Sometimes when you do your new risque dance routine in front of family and friends before you hit the “America’s Got Talent” stage, your mother says “My word! It’s a good thing nana isn’t around to see this! She’s probably spinning in her grave right now!” People mean this to show dissatisfaction of a thing, but it’s such a humorous visual. Picture your maternal grandmother’s skeleton spinning like a drill bit in her coffin and try not to laugh. It’s a very absurd scene. This phrase apparently comes from the original term “Turning over in the grave.” The original idea was that if you’re really upset about something after you’re dead you’ll turn your corpse over in the casket. Then if you’re extremely mad you’ll keep turning yourself over repeatedly and very fast which will result in a spinning type of behavior. I’m not sure if turning over in your grave even makes sense. Why is that a sign of displeasure? Like people are looking down from Heaven and saying “Wow that really pisses me off! Hey, angels, could someone spin my body a few times really quick?” No one can see you doing this, folks! If that’s what’s happening don’t even bother. We’ll just assume it’s happening on your behalf when we perceive things that would be offensive to you if you were alive, which you’re not.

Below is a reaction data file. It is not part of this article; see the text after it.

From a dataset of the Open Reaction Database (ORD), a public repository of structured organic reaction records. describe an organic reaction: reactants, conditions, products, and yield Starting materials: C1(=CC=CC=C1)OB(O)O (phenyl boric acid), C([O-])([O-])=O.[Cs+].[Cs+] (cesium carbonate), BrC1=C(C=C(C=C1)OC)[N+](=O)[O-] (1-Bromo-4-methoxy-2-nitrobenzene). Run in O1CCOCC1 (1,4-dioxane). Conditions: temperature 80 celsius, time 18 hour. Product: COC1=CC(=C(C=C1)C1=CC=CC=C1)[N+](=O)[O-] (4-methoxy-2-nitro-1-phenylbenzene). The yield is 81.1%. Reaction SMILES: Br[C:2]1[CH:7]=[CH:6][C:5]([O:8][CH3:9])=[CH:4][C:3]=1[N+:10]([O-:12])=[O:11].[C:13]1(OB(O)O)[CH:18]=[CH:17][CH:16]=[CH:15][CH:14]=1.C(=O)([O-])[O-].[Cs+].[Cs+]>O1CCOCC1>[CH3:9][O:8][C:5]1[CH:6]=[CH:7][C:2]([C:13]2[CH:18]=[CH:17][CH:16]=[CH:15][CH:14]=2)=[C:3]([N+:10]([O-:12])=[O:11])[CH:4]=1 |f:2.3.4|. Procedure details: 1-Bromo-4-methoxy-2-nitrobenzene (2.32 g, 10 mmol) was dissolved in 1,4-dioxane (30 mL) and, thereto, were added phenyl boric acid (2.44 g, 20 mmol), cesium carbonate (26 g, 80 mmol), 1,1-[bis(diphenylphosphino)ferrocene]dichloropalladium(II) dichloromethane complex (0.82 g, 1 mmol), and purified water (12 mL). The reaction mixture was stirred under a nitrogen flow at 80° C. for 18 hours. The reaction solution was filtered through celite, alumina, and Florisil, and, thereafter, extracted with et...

|Unless they're talking about knitting, but who buries someone with a spinning wheel?|